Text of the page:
– Fortitude of the Claimant: if two claimants have the same age and suffered virtually identical injuries, it does not necessarily mean that they will be affected in the same way. No two humans are the same. Some individuals recover more quickly than others. Each claim is assessed on its own particular facts by the courts – if one claimant recovers faster or more slowly than another, the damages will reflect that.
Sometimes, the ‘psychological injuries’ that may follow an accident will increase the total award.
– Special Damages: these are awarded when the plaintiff suffered quantifiable monetary losses, such as lost earnings (past and future), repair or replacement of damaged property, loss of irreplaceable items, additional domestic costs, etc. Compensation for special damages are seen in both personal and commercial cases.
Ben Bernanke, an American economist at the Brookings Institution, who served as Chairman of the US Federal Reserve from 2006 to 2014, once said: “To be sure, faster growth in nominal labor compensation does not necessarily portend higher inflation.” (Image: brookings.edu)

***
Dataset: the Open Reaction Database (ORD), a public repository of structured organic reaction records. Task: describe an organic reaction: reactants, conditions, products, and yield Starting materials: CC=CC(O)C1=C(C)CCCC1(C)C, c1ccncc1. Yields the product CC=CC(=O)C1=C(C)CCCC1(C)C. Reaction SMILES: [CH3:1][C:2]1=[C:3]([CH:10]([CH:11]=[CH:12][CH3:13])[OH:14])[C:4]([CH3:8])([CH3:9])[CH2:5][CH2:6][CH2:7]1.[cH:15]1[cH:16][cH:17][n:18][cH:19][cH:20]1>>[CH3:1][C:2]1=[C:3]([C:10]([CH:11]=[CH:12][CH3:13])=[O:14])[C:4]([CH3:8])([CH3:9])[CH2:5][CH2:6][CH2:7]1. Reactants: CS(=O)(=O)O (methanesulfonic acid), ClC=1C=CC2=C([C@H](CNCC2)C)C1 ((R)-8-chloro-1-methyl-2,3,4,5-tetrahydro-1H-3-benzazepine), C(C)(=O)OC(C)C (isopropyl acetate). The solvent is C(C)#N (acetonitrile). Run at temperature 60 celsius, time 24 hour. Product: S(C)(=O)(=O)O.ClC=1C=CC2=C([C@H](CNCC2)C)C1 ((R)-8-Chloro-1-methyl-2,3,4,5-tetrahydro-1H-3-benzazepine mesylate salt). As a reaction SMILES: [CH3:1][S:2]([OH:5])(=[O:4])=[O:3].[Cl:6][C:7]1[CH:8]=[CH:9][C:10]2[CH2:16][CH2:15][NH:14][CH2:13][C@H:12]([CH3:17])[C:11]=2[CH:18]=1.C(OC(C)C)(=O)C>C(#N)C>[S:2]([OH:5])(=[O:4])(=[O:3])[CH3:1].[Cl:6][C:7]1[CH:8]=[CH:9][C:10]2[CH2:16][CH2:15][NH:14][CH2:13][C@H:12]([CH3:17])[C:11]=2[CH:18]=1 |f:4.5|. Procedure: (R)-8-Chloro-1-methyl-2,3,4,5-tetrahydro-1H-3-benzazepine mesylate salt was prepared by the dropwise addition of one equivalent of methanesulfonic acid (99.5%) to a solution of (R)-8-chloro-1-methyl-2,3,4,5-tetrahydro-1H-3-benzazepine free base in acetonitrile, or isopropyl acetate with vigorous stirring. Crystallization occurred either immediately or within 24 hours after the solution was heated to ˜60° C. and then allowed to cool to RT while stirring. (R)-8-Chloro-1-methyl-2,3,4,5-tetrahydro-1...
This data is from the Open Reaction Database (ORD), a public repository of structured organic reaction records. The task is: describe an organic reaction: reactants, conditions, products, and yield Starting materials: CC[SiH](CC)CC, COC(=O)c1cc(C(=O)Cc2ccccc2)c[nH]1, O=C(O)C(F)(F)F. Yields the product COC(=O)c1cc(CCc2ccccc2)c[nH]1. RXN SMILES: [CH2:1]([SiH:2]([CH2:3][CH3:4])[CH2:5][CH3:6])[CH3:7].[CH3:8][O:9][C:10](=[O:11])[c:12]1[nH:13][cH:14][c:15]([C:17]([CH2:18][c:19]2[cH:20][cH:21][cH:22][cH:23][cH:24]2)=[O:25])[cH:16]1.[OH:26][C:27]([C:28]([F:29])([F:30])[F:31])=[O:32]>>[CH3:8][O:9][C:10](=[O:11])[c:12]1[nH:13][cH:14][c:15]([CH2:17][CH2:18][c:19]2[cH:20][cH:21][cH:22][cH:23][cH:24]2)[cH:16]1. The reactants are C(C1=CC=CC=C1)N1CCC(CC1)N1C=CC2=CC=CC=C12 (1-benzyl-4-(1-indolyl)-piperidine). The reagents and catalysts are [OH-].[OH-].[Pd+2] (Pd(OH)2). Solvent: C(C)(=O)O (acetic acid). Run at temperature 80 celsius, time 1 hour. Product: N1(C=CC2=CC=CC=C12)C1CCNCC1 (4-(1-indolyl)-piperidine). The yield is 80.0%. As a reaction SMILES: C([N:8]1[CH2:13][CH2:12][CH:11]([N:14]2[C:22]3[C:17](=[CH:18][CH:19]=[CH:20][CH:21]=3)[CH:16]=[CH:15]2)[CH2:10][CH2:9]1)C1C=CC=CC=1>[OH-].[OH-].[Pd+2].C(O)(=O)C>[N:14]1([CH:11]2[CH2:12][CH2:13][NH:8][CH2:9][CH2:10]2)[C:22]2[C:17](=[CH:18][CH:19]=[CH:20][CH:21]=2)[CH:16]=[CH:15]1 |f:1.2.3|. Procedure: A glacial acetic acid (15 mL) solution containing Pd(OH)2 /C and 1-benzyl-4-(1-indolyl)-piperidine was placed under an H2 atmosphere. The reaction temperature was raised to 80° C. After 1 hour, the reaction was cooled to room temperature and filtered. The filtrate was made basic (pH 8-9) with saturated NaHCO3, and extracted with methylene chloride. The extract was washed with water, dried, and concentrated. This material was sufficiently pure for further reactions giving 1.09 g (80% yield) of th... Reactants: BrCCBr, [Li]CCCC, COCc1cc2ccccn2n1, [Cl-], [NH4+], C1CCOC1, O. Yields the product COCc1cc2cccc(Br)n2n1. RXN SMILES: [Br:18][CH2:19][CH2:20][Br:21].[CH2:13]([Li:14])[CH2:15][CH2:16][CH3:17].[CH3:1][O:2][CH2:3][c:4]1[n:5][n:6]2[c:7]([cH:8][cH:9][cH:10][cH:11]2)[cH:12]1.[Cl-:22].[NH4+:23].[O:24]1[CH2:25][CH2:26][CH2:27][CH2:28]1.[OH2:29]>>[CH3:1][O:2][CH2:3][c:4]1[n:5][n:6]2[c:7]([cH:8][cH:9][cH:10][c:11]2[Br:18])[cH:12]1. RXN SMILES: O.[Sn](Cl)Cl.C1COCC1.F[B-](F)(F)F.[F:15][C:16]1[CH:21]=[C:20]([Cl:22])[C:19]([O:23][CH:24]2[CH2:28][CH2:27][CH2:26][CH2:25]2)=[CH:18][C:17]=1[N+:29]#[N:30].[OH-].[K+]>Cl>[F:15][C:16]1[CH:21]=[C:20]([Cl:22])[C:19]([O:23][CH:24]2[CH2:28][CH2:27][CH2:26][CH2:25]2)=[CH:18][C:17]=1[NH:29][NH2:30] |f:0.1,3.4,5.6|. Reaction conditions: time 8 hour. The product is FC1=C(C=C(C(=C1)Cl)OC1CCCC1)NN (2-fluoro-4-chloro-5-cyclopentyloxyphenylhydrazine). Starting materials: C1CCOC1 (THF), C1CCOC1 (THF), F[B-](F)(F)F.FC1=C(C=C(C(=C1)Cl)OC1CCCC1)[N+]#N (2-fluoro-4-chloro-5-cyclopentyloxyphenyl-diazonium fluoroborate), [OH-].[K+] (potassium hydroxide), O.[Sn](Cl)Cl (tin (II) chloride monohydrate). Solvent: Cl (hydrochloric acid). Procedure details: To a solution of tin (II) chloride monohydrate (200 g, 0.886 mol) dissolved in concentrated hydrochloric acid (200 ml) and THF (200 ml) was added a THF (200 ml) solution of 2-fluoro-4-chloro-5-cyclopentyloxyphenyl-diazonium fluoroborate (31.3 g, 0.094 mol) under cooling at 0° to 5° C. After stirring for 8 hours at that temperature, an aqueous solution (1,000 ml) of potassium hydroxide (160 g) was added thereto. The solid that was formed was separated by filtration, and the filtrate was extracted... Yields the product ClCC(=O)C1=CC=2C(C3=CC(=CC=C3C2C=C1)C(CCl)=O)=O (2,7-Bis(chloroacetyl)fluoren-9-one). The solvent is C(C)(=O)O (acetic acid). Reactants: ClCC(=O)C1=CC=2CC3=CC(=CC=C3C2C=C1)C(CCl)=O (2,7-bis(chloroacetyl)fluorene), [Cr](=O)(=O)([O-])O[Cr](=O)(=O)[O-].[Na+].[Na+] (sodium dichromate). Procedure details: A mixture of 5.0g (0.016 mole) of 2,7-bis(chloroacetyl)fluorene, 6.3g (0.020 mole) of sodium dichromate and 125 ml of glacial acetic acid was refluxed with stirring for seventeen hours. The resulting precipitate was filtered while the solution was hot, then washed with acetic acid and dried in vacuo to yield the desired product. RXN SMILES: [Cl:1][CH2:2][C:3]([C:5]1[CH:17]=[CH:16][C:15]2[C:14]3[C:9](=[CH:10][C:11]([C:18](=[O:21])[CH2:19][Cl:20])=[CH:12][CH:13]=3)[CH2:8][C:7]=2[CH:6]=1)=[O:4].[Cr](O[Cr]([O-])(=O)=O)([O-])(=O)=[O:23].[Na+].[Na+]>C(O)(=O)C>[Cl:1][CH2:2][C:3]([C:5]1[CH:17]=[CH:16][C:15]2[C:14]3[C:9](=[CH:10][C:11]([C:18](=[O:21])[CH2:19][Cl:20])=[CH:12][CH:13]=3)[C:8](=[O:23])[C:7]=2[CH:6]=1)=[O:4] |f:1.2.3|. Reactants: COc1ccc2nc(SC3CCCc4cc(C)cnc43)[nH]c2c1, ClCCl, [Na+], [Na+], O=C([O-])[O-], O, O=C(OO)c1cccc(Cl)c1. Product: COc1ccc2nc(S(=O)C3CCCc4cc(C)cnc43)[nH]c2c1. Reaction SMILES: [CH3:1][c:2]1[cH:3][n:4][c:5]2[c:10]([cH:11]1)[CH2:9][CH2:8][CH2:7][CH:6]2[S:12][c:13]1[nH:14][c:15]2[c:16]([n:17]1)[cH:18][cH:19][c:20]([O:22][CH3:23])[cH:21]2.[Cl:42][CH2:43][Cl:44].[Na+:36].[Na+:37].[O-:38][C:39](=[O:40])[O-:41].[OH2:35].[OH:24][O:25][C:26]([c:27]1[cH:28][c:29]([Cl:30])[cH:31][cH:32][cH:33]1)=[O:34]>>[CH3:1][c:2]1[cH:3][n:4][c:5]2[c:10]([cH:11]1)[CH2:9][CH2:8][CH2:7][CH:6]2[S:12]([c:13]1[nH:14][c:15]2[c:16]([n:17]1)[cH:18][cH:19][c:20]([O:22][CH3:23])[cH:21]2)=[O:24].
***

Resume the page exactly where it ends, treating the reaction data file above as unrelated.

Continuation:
Other meanings of compensation
– Make up for: something that makes us feel better when we have an unpleasant experience, as in “One of the major disadvantages of working in the diplomatic service was never having a long-term, permanent home. However, there were compensations, like the chance to experience new cultures.”
– In Psychology: a strategy whereby individuals cover up, either consciously or subconsciously, desires, frustrations, weaknesses, or feelings of incompetence or inadequacy in their lives through gratification or drive towards excellence in another area. Put simply: to emphasize a strength to make up for a weakness.
Video – What is executive compensation?
This Investors Trading Academy video explains in simple terms the definition of executive compensation.